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If your question is not covered in these frequently asked questions, contact us by phone at (915) 995-6070 or by e-mail at pkj1@westchestergov.com. (Note: E-mail is a less confidential means of communication than the phone.)

Q. What is the Westchester County Employee Assistance Program (EAP)?

A. The EAP is a confidential assessment and referral program designed to help you manage personal and work-related problems. The EAP is part of the benefit package that is funded by your employer. Although the EAP is not a treatment program, short-term counseling may be available to you through the EAP if it is appropriate to your circumstances.

Q. Who can use the EAP?

A. EAP services are available to you and to members of your immediate family. You may contact EAP for assistance as many times as needed throughout your employment.

Q. Will my employer know if I use your services?

A. If you refer yourself to the EAP your contacts are totally confidential. (In accordance with applicable state laws, exceptions must be made for certain reports of child abuse or your safety or the safety of others.)  If your supervisor mandates you to the EAP the content of your sessions with an EAP counselor remain confidential but your supervisor will know that you are attending EAP (see #8).

Q. What is the cost for using the EAP?

A. There is no cost to you or your eligible family members for using our professional services at any time. EAP counselors may refer you to outside services depending on your situation. In that case, you may have to pay for those services. Your EAP counselor will fully explain options to you.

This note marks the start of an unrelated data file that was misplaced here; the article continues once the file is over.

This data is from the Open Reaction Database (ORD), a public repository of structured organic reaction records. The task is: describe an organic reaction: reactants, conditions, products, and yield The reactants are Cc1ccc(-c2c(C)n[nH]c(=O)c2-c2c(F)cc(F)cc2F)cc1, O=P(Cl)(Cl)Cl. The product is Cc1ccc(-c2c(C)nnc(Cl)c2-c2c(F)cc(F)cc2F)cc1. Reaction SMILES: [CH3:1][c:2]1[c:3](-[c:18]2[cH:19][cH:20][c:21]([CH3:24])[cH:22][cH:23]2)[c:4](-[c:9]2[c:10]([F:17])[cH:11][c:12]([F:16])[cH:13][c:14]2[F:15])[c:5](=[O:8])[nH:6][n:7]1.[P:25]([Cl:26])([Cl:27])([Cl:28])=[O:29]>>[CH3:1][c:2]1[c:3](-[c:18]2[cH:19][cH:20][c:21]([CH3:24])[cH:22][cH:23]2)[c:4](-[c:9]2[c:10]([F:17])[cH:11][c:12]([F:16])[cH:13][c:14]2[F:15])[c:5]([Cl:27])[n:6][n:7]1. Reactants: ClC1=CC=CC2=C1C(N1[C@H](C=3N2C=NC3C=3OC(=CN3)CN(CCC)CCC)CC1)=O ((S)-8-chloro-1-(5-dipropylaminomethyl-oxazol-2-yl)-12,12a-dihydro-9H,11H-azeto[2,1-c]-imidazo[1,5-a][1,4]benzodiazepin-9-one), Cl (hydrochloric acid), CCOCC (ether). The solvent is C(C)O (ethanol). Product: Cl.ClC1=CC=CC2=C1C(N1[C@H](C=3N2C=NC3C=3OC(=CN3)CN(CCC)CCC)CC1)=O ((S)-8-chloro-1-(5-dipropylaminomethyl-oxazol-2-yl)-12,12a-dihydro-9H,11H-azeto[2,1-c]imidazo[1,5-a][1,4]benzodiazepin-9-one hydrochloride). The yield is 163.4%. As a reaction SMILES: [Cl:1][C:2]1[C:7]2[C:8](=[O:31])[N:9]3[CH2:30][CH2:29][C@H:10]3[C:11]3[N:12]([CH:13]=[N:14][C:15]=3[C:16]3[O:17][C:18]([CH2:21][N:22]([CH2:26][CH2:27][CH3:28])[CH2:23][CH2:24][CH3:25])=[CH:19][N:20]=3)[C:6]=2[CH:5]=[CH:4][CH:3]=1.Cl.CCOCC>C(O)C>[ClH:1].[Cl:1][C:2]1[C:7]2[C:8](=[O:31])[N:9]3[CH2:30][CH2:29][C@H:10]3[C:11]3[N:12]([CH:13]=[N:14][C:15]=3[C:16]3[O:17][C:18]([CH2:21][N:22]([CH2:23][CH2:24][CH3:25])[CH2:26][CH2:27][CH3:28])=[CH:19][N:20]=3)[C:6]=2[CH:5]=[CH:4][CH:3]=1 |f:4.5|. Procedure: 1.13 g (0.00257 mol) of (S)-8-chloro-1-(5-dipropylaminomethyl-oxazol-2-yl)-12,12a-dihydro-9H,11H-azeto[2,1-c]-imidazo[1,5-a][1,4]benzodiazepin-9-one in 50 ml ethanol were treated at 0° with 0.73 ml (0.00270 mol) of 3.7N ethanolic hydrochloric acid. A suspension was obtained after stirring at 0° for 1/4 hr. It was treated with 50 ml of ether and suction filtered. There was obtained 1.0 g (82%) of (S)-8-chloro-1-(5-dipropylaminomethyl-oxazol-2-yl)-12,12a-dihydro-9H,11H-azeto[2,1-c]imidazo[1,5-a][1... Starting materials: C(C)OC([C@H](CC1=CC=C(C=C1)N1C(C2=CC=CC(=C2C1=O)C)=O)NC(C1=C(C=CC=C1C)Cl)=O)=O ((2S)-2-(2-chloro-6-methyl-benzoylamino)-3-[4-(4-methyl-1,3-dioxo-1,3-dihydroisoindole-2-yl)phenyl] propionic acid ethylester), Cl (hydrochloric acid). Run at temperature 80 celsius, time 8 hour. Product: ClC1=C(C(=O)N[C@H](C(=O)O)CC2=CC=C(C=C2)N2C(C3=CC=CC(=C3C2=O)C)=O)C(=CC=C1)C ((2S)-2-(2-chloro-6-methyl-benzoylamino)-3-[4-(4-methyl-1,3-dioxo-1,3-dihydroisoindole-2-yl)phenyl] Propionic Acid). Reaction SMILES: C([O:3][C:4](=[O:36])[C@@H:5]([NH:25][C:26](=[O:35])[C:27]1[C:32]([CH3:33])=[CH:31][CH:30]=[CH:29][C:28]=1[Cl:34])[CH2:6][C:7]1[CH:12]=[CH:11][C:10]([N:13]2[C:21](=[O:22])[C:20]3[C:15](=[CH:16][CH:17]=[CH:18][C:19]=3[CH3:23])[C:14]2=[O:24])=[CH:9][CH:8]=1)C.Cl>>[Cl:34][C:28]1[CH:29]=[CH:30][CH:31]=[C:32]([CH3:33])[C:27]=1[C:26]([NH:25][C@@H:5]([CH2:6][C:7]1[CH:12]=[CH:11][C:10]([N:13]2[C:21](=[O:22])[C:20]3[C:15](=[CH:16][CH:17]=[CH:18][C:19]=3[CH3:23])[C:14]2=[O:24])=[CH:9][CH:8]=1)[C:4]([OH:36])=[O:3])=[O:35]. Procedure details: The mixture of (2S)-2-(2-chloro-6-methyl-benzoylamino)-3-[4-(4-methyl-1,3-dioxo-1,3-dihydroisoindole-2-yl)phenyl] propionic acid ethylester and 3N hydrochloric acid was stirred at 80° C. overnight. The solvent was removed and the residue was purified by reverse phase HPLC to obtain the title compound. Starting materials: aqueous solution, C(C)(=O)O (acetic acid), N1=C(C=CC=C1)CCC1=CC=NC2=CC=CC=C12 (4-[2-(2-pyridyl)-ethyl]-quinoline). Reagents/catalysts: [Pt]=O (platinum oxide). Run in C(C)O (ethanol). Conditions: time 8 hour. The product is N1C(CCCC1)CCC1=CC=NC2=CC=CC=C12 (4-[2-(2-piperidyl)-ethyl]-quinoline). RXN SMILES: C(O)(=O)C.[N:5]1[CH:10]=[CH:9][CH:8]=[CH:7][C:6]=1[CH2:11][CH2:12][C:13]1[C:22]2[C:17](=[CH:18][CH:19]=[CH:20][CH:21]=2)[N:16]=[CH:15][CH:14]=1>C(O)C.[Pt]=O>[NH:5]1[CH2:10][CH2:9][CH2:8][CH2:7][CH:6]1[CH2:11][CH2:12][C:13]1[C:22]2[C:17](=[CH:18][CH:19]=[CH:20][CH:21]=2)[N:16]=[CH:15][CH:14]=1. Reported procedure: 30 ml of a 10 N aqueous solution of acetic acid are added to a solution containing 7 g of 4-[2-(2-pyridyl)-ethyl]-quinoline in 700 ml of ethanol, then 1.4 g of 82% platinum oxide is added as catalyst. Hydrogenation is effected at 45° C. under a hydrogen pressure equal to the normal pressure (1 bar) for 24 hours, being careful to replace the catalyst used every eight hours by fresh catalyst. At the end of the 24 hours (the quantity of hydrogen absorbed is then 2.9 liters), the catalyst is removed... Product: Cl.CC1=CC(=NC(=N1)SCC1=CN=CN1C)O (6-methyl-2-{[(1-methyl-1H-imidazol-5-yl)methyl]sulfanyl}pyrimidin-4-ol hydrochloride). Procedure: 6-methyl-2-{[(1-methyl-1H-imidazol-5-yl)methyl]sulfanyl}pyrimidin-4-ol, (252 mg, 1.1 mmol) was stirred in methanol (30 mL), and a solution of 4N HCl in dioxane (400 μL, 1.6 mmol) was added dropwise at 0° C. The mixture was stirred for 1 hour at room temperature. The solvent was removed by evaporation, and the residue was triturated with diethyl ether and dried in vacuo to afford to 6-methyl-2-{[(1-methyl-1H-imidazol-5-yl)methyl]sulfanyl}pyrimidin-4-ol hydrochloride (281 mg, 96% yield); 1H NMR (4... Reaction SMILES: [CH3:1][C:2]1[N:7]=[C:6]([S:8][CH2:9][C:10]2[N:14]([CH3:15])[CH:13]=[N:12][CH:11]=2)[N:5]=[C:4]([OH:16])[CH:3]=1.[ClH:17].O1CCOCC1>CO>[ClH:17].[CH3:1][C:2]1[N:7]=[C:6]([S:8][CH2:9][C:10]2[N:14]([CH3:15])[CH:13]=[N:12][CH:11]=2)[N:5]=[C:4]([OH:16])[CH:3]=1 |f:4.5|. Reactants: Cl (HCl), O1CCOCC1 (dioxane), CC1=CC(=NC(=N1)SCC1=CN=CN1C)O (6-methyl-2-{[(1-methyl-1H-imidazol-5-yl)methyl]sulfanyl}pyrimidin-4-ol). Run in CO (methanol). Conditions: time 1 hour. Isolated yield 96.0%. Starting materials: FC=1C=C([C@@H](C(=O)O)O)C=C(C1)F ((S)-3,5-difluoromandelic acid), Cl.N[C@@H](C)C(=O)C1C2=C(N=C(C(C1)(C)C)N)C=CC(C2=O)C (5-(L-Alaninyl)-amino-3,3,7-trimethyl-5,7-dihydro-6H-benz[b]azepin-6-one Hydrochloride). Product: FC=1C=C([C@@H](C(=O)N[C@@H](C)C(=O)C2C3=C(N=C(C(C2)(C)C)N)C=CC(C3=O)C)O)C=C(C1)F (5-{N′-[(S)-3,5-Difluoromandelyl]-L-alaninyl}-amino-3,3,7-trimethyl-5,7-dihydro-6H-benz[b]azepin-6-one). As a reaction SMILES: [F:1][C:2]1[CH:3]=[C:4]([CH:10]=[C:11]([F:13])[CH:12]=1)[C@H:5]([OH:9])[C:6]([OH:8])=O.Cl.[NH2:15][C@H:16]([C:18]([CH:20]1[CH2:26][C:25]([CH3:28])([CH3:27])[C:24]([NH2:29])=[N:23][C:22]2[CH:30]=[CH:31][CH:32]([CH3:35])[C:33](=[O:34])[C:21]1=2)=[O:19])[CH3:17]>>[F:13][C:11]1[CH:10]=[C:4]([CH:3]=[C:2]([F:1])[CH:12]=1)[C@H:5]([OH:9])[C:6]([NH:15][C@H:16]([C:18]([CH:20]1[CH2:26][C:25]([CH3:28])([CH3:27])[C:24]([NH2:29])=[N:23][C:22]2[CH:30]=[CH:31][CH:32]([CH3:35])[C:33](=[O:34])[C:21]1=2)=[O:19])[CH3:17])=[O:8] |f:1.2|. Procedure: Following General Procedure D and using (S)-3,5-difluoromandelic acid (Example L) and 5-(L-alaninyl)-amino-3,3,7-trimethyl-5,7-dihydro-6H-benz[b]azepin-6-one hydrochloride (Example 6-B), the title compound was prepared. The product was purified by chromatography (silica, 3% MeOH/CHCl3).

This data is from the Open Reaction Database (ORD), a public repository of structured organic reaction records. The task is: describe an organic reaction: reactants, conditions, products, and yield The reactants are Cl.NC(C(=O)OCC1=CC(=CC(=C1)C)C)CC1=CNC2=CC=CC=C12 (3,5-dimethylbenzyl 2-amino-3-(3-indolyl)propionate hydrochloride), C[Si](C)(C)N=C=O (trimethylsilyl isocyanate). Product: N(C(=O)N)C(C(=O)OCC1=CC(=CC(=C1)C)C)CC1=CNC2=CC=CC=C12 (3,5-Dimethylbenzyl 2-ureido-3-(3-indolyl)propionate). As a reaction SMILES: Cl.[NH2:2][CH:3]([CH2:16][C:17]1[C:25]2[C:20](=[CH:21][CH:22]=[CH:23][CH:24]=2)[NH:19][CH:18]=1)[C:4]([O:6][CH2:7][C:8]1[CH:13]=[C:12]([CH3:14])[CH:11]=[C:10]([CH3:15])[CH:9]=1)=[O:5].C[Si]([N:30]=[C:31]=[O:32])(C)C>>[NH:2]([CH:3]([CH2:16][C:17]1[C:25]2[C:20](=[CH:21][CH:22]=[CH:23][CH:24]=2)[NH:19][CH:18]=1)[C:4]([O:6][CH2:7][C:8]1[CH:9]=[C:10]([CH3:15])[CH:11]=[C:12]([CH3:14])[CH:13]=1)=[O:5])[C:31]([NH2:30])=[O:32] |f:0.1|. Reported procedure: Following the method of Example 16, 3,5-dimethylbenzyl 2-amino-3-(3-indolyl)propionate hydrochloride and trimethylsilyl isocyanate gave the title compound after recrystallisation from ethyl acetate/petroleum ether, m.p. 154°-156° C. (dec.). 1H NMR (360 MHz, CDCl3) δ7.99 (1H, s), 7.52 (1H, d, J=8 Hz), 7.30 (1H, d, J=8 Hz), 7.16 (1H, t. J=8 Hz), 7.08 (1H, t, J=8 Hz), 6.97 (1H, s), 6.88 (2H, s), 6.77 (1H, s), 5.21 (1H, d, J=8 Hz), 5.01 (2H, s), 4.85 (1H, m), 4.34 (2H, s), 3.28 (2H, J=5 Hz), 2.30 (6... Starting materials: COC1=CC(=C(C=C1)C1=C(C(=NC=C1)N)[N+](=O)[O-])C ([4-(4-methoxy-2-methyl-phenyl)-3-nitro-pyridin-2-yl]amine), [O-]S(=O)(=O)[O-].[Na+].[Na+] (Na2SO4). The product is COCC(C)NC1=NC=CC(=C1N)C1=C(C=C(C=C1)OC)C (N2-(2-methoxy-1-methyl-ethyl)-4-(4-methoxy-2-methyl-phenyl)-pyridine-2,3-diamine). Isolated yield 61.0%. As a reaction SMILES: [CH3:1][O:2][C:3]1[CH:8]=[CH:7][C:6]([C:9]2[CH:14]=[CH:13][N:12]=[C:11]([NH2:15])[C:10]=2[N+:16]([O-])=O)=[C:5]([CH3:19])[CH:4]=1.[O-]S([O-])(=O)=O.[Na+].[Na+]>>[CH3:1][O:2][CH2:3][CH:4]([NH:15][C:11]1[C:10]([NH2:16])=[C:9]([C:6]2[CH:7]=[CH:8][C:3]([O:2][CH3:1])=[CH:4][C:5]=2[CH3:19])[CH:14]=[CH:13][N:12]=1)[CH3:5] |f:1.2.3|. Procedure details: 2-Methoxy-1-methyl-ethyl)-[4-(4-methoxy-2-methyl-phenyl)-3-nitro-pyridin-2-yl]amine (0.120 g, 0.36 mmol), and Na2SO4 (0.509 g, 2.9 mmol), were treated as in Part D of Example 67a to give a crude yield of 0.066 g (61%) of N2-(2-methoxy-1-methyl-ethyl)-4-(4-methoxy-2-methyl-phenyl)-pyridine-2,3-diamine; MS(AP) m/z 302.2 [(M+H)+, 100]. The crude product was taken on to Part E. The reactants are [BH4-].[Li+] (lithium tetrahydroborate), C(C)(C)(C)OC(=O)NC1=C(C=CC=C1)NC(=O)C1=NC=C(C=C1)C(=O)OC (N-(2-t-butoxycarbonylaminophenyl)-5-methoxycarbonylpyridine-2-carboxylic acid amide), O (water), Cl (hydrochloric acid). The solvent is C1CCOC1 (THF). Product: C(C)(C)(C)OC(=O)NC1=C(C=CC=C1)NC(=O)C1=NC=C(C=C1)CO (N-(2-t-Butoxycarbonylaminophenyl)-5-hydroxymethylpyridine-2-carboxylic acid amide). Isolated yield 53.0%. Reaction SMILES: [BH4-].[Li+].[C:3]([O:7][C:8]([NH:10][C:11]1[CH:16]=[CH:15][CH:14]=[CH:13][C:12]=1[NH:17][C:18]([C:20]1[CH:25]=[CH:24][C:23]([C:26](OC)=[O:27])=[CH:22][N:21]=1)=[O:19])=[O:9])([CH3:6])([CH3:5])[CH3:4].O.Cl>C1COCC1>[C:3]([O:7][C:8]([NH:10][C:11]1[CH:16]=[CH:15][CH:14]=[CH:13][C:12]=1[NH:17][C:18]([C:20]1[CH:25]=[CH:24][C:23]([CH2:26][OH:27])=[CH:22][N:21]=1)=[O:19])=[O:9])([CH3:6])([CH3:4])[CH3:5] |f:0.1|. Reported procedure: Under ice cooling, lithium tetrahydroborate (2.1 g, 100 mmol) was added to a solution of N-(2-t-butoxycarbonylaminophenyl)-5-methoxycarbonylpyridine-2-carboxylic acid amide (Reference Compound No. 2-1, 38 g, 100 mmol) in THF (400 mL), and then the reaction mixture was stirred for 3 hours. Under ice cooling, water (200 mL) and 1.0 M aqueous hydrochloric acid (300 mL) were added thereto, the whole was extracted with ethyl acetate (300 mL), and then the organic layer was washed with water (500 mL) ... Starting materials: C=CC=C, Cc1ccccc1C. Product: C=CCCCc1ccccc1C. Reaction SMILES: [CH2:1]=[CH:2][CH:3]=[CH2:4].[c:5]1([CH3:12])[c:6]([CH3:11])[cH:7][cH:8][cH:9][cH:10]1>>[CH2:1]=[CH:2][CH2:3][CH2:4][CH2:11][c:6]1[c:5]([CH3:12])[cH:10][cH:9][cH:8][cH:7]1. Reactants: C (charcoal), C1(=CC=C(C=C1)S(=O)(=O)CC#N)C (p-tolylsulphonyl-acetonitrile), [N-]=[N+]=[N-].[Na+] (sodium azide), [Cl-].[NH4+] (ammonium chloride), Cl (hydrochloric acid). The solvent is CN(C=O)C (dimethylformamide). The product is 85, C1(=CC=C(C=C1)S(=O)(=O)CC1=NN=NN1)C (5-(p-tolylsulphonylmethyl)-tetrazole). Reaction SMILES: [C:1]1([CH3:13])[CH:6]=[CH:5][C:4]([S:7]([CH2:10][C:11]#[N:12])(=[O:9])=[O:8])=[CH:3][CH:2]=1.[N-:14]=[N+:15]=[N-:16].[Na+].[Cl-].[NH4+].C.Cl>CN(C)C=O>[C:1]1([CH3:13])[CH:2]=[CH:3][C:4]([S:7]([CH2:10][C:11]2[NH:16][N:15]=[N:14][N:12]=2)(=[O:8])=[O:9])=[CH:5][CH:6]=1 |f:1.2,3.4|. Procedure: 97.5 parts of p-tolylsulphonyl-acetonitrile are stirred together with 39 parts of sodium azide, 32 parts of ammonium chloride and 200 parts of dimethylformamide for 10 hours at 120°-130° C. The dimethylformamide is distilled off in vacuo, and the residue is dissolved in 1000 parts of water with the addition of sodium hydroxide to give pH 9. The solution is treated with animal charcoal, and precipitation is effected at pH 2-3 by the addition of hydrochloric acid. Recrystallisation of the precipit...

Q. What should I expect when I make an appointment with an EAP counselor?

A. When you come to the EAP you will meet with a counselor who has a graduate degree in social work or psychology. The counselor will have years of experience working directly with people who are seeking to alleviate problems in their personal or professional lives. During your first appointment, the counselor will ask you about the situation that brought you to the EAP, and how you are coping at work, at home and with others. When the counselor feels he or she has a good understanding of your concerns, you will be provided with feedback, information and/or suggestions. The counselor will work with you to develop a plan for resolving your concerns.

Q. What kinds of recommendations could be made?

A. After an assessment, an EAP counselor may recommend that you receive some type of counseling or treatment from a clinician in the community. The EAP maintains a large network of providers including psychiatrists, psychologists, social workers, substance abuse programs, support groups and other treatment programs, EAP counselors can facilitate referrals to providers within any insurance plan. A counselor may also refer you to other resources, which include but are not limited to areas such as childcare, eldercare, legal, financial and housing. When a referral is made outside the EAP, you are responsible for any costs related to utilizing these resources.

Q. What is a supervisory referral?

A. Sometimes employees are told to speak with someone at EAP because they are having problems on the worksite. Employees that are mandated to EAP by their supervisors will have an appointment scheduled with an EAP counselor.  At the first meeting, information will be gathered to gain an understanding of the problems leading to the supervisory referral. Employees will be asked to sign a release of information that allows the EAP to notify the supervisor that you have followed through on the referral and that you are compliant with the EAP recommendations. No further information will be shared by EAP staff without a release of information signed by the employee.

Q. What if I don’t want to attend EAP?

A. Employees who have been referred by their supervisors have the right to refuse EAP intervention and not accept the referral to EAP or, once at EAP, not to accept the intervention discussed. In cases where employees refuse EAP intervention the supervisor will be informed of their decision.

Q. How long will I be involved with EAP?

A. Clients that are self-referred to EAP are followed by EAP only as long as needed. Once referrals are made and the problem is near to being resolved the case will be closed. If you are a supervisory referral and accept EAP intervention you will be involved with EAP until the problem is resolved.